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Mental Health Awareness in Osteopathic Medical Education

Osteopathic Medical Student Task Force
Checks Its Peers’ Mental Health Vital Signs

Groundbreaking survey explores mental health wellness among future DOs. Read release


W

e applaud the Mental Health Awareness Task Force (MHATF) survey, a project of the Council of Osteopathic Student Government Presidents (COSGP), the largest survey of its kind ever conducted.

For the first time, a study is focusing specifically on the mental wellness of DO students. The results were presented at AACOM's 2016 Annual Conference, where thought leaders from across the osteopathic medical education (OME) spectrum were brought together to discuss topics, including mental health among medical students.

With more than 10,000 responses collected from students at colleges of osteopathic medicine (COMs) nationwide, the survey is a groundbreaking step toward addressing mental wellness among future DOs.

AACOM remains committed to listening to the students, who led this milestone effort, and we encourage active student involvement to improve the public health of future physicians. We've seen first-hand how mental health issues powerfully impact medical students and the patients they serve.

We look forward to collaborating with others in the OME community to reduce the stigma associated with mental health challenges, support future research every step of the way, provide data that COMs can use to help students, and develop resources at the campus level that empower the DO student body.

Stephen C. Shannon, DO, MPH
President and CEO, AACOM

AACOM in Action

Read AACOM's position statement on mental health in medical education.

AACOM Launches Groundbreaking Study on Medical Student Empathy

FOR IMMEDIATE RELEASE

August 1, 2017

Contact:
Paul DeMiglio
Senior Media Specialist
(202) 306-9777 
pdemiglio@aacom.org
 

(Bethesda, MD) – The American Association of Colleges of Osteopathic Medicine (AACOM), in collaboration with the Sidney Kimmel Medical College of Thomas Jefferson University and Leonard Calabrese, DO, a professor of medicine at Cleveland Clinic Lerner College of Medicine, is sponsoring a groundbreaking nationwide project to study medical student empathy and its relationship to osteopathic medical education (OME). The study, titled the Project in Osteopathic Medical Education and Empathy (POME2), is the first of its kind to measure and examine reported empathy levels of students from 41 different osteopathic medical colleges, branch campuses, and teaching sites. This pool of research participants represents roughly 85 percent of all DO students in the United States.

“The opportunity to partner with Dr. Len Calabrese and the strong research team at Thomas Jefferson University, and receive the support from the AOA, has led to this unprecedented initiative which offers valuable opportunities to take steps toward improving the way medical educators address empathy in relation to preparing physicians of the future,” said Stephen C. Shannon, DO, MPH, President and CEO of AACOM. “This phase of the project is expected to yield outcomes that will aid us in evaluating empathy as a key characteristic of osteopathic medical education and practice.”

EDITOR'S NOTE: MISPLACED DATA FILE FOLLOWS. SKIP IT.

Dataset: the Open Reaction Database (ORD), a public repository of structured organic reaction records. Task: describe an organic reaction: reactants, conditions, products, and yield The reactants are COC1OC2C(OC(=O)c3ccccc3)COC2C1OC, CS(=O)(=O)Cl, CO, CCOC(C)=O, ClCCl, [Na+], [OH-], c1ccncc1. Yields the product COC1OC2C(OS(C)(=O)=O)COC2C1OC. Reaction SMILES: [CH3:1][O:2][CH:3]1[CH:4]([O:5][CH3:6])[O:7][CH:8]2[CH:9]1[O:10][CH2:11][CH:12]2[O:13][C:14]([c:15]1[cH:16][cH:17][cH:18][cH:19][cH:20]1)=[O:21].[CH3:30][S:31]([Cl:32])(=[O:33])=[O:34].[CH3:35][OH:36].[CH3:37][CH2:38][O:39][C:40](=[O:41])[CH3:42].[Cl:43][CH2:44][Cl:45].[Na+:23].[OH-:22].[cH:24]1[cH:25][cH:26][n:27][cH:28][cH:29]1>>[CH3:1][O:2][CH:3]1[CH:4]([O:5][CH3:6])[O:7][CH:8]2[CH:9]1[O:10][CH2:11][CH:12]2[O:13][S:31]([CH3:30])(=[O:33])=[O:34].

The Jefferson Scale of Empathy (JSE), an internationally-known and validated instrument for measuring empathy in the context of health professions education and patient care, will be used in this project. The current stage of the project is a cross-sectional two-year study of empathy norms in medical students from all four years of undergraduate medical education. Participating osteopathic medical schools will use the JSE tool to assess empathy levels in their students across all four years, creating a baseline level of empathy for each (participating 2017 incoming students will have an opportunity to take the survey again after their first year).

“This study will be the first in medical education to establish national norms for an important personal quality, empathy, that is the backbone of the patient-doctor relationship,” said Mohammadreza Hojat, PhD, principal investigator on the study, research professor in the Thomas Jefferson University Department of Psychiatry and Human Behavior, and director of the Jefferson Longitudinal Study at the Center for Research in Medical Education and Health Care. “My team’s previous research showed that empathy can predict clinical competence in medical students and clinical outcomes in diabetic patients.”

This is the first nationwide project on empathy in medical education ever undertaken. Outcomes of this study will be used to assess standards in osteopathic medical education curriculum to positively impact student empathy retention, and may have the potential to influence medical education across the health professions.

The POME2 project is made possible with sponsorship from the American Osteopathic Association (AOA), and through support and collaboration with Dr. Calabrese who holds the Theodore F Classen DO Chair of Osteopathic Research and Education at the Cleveland Clinic.

For more information on the POME2, visit aacom.org/empathy.

About AACOM

The American Association of Colleges of Osteopathic Medicine (AACOM) represents the 33 accredited colleges of osteopathic medicine in the United States. These colleges are accredited to deliver instruction at 48 teaching locations in 31 states. In the currentacademic year these colleges are educating over 27,000 future physicians—more than 20 percent of all U.S. medical students. Six of the colleges are public and 27 are private institutions.